OSX Tasks 1: Verifying a SHA1 Hash

One of the biggest challenges in learning to use my MacBook Pro has been discovery of how to perform the little tasks necessary for the day-to-day operation of a computer. In most cases a quick Google search is sufficient to find the answer. However, to avoid losing the knowledge I’ve been keeping notes on how to accomplish these tasks and thought I’d write some blog posts to share those notes with others.

Verifying a SHA1 Hash
If you don’t know what a SHA1 hash is then don’t worry too much about these instructions. Feel free to skip this post. 🙂

To validate the integrity of a package downloaded from the internet, a SHA1 hash code is often calculated by the package publisher prior to offering the software for download on their web site. The publisher then makes this hash code available on their website. After downloading the package to your machine you can calculate the hash code of the physical bits that were delivered and then compare the hashes to ensure the software was not tampered with during the download. This protects against a man-in-the-middle type of attack whereby a malicious user presents to the user a download that appears to have come from the original source when in fact it has been modified, most likely to contain malware.

The following example demonstrates verifying the SHA1 hash code when downloading emacs; a popular open-source text editor.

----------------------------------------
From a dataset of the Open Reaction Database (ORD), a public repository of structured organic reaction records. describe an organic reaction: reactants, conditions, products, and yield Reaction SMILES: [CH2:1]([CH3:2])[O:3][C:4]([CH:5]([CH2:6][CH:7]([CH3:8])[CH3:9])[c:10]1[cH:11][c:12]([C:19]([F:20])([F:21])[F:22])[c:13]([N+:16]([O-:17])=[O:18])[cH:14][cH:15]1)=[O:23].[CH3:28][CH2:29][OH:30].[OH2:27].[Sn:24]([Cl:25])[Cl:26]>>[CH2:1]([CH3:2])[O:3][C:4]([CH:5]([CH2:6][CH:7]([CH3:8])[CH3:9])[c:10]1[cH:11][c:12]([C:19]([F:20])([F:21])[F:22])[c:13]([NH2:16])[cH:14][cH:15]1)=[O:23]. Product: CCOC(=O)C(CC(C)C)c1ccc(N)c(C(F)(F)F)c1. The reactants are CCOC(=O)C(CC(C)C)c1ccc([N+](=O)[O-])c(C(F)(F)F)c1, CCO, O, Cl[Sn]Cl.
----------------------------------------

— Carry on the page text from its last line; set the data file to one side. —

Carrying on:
Step 1: Download the Emacs Package
Download the package from http://homepage.mac.com/zenitani/emacs-e.html.
At the same time make a note of the hash code published on the site.

Step 2: Open a terminal window
Click Launchpad -> Utilities -> Terminal

Step 3: Calculate the Hash Code for the Downloaded Package
In the terminal window type
openssl sha1 /Users/<accountname>/Downloads/CarbonEmacs-Leopard-20100115.dmg
Replace <accountname> with your account name; it’s the directory in which your downloads are stored.

Step 4: Compare the Hash Codes
The calculated hash code for the package you downloaded will be displayed (as seen in the screenshot above). You can compare this calculated hash to the code that is shown on the software publisher’s website.

I found the instructions for completing this task here: http://support.apple.com/kb/HT1652

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